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Diana Combs March 02, 2013 at 05:28 AM
Thank you for your comment. For those potentially confused about terminology, every wine master that I have come across refers to New World wines are those wines produced outside the traditional wine-growing areas of Europe and the Middle East, in particular from Argentina, Australia, Canada, Chile, New Zealand, South Africa and the United States. Christopher Columbus is never mentioned in this context. The perception is that drinkable and marketable wine was made in Europe first. If it helps, South Africa had nothing to do with Christopher Columbus, nor did Australia.
Diana Combs March 02, 2013 at 06:24 AM
Richard, every store has different prices. The best way to find prices is to go to: www.winesearcher.com I would never urge you to buy any wine, the decision is up to you. Have a good weekend.
Stephen Reiss, PhD, CWE March 05, 2013 at 03:51 PM
Malbec does not only come from Cahors. It is one of the Carmenet grapes, those allowed in the blend of Bordeaux wines. It has fallen out of favor in Bordeaux, but is still planted and used. Cahors and Argentina are not comparable. The microclimate of Cahors is very different than Argentina, which is a dry high altitude desert blocked from the ocean by giant mountains. Add this to several generations of vines being selected for completely different traits (not to mention the large number of Malbec vines on their native roots) and you end up with a grape and place that is nothing like Cahors. Cahors has been spending a lot of money to convince people that they are the original Malbec and should share in some of the popularity, and while Cahors deserves to be explored, it wines only have the name of the grape in common, none of the flavor profile of the Argentina versions.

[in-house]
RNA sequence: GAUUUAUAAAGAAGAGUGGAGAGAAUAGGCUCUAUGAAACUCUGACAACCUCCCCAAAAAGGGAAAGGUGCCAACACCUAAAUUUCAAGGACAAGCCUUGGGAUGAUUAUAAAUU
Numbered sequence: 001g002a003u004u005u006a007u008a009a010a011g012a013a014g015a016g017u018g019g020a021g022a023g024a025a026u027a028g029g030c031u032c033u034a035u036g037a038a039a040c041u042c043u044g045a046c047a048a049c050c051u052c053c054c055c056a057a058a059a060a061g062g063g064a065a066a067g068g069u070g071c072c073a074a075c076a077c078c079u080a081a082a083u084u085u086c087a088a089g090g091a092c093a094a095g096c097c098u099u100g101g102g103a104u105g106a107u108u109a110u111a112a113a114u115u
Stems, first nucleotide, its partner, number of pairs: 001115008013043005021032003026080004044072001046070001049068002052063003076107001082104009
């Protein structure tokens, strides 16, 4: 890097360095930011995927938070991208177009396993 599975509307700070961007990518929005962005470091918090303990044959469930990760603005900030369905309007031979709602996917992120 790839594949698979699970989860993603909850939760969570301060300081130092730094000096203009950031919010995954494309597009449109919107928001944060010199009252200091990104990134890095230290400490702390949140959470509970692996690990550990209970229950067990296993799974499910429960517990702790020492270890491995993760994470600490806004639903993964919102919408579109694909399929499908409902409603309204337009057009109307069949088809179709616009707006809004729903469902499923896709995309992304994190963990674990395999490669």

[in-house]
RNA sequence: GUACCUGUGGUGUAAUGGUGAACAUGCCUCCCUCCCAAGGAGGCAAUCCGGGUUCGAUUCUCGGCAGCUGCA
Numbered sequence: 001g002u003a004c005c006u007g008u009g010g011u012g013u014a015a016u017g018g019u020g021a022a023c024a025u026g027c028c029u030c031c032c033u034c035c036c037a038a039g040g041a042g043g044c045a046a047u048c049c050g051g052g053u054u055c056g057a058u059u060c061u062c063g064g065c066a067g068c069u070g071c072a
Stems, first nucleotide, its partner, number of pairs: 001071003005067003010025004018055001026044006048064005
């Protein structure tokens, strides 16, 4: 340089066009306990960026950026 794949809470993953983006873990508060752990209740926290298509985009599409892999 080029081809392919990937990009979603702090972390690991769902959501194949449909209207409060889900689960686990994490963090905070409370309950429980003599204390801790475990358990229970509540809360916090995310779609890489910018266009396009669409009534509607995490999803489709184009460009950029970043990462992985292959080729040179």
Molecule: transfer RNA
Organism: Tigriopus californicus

Diana Combs March 05, 2013 at 04:34 PM
Hi, thank you for your comment. I agree that they don't taste the same ... many times wines produced first in France do not taste the same in the New World. My main goal with this article is to inform people that Malbec is, and has been, grown in France. The nature of a blog post limits the amount of information that can be provided, especially flavor comparisons. I hope you visit my website, www.writingonthevine.com. I would love for you to lead a discussion on Cabernet Sauvignon!
Stephen Reiss, PhD, CWE March 05, 2013 at 05:04 PM
I agree with Thomas (no surprise since we are both Expats in Argentina). Cahors for generations was known as The Black Wine. It was heavily tannic, and while your notes show wines that are darker in flavor than most (but far from all) Argentina Malbecs, it is an indication that Cahors has been changing their style to compete more directly with Argentina. There is also the fact that Cahors played up Malbec so much at VinExpo 2009. Cahors has its own identity, as it should but that they are looking to cash in on the (now fading?) popularity of Malbec, can not be in doubt.